Where will Notre Dame look to find production at wide receiver? There are some options
SOUTH BEND — Following a pedestrian Blue-Gold Game to conclude Spring football practice, Notre Dame's wide receiver group stood out.
But not in a good way.
There was almost no separation created from the Irish defensive backs. There were no impact plays. There was no spark.
The main takeaway from Notre Dame football's first spring practice cluster under first-year head coach Marcus Freeman, is that the Irish lack the offensive playmakers on the edges to compete for the program's first national championship since 1988.
And Freeman knows it.
"There's got to be guys that make the quarterback look good, right? And that's the challenge," Freeman said. "It's always about making a perfect throw, but we have to have some guys that can make him look good."
Which means the Irish coaching staff needs to look for more of those guys in the transfer portal. Since its inception in 2018, players who switch programs with eligibility remaining don't have to sit out a year as they had to previously. They can play right away at their new school.
In 2020 Notre Dame turned to the portal to land wide receiver Ben Skowronek from Northwestern who caught 29 passes for 439 yards and five touchdowns in helping the Irish qualify for the College Football Playoff.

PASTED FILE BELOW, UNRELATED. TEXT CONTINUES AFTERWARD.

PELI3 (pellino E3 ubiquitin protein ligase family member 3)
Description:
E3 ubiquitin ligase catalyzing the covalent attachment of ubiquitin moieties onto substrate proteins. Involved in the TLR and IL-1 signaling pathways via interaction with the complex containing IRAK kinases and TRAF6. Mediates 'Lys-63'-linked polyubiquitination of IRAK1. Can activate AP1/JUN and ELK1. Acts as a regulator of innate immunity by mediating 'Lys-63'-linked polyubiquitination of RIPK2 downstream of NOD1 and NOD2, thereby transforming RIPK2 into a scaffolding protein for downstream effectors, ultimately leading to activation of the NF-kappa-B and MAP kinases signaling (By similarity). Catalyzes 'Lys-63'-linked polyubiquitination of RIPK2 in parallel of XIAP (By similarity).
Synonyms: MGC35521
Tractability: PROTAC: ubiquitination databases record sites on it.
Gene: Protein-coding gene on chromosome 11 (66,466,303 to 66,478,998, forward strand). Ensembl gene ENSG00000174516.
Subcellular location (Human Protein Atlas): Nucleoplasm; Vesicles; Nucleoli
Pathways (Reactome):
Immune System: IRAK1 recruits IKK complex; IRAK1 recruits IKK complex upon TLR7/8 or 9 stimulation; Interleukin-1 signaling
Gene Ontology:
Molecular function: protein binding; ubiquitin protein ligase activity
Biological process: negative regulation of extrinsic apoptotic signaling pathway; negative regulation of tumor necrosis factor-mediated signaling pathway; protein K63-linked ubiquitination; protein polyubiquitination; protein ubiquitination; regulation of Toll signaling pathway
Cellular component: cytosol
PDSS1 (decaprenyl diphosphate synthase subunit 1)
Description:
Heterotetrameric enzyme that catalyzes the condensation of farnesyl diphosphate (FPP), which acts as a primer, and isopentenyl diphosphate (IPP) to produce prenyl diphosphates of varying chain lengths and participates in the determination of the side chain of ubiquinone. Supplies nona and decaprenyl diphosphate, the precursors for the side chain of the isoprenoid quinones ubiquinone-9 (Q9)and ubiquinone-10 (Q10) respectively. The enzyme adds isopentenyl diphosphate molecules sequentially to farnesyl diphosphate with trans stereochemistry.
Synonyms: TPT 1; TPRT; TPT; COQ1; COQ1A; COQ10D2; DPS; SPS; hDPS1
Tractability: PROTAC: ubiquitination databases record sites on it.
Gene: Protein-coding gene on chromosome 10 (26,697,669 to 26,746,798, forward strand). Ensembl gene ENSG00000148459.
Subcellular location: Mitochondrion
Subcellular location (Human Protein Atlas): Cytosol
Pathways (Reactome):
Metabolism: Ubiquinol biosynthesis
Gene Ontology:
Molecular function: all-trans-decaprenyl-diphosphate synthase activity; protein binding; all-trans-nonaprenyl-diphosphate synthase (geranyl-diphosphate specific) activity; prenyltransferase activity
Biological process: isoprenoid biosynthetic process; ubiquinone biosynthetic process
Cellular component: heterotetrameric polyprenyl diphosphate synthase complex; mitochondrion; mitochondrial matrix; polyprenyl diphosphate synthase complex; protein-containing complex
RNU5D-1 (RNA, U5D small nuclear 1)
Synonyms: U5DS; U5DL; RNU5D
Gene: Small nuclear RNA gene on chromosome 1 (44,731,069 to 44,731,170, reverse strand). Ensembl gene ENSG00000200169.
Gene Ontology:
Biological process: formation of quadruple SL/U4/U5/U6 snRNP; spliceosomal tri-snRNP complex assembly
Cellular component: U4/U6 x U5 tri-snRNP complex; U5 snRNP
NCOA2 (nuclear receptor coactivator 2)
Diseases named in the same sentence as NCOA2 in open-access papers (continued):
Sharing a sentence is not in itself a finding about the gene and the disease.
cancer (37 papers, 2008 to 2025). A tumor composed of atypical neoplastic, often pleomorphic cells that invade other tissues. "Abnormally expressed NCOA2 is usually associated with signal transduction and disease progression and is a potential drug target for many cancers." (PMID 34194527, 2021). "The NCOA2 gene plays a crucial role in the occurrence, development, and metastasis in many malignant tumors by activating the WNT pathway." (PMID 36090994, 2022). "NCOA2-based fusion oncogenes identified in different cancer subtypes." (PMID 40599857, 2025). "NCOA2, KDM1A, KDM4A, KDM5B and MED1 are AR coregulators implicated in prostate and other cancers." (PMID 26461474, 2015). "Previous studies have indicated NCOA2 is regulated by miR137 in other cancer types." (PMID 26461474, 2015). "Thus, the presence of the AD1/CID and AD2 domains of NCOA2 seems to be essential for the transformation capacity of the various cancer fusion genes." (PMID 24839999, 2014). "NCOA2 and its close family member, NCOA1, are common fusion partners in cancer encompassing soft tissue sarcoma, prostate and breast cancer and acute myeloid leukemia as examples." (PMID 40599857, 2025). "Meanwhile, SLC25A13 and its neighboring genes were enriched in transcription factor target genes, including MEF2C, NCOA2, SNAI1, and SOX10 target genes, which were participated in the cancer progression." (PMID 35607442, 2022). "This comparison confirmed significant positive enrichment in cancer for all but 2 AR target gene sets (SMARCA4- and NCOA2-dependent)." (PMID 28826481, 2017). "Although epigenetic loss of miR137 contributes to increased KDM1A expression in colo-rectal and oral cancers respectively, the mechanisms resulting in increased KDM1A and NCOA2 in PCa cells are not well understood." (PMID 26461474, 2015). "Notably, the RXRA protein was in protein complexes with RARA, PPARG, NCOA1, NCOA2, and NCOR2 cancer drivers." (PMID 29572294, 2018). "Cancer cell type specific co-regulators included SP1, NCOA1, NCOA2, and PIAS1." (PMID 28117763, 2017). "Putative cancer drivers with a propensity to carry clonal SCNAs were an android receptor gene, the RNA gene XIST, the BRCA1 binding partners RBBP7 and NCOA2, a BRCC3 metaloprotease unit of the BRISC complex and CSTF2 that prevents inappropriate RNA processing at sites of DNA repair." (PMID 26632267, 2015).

Last year it was quarterback Jack Coan from Wisconsin who was brought in to replace three-year starter Ian Book and led Notre Dame to a fifth-straight 10-win season.
The portal has already been good to Notre Dame this offseason. The Irish added All-American safety Brandon Joseph from Northwestern to replace Kyle Hamilton who was the 14th overall NFL Draft pick by the Baltimore Ravens.
They signed kicker Blake Grupe from Arkansas State to replace Jonathan Doerer who made 49 of 65 field goals attempts and 162 of 164 PAT attempts in his five years at Notre Dame.
They also added punter Jon Sot and defensive lineman Chris Smith, both from Harvard.
All four players are expected to contribute to the team this season.
So, who could the Irish land at receiver who would not only bolster the depth chart, but provide a threat downfield? Keeping in mind that the player is both a program and academic fit.
A receiver who just hit the transfer portal is Toledo's Matt Landers. The former Georgia Bulldog is 6 foot 5 and is a big-play threat. He averaged 25.7 yards per catch in 12 games last season, catching 20 passes for 514 yards and five touchdowns.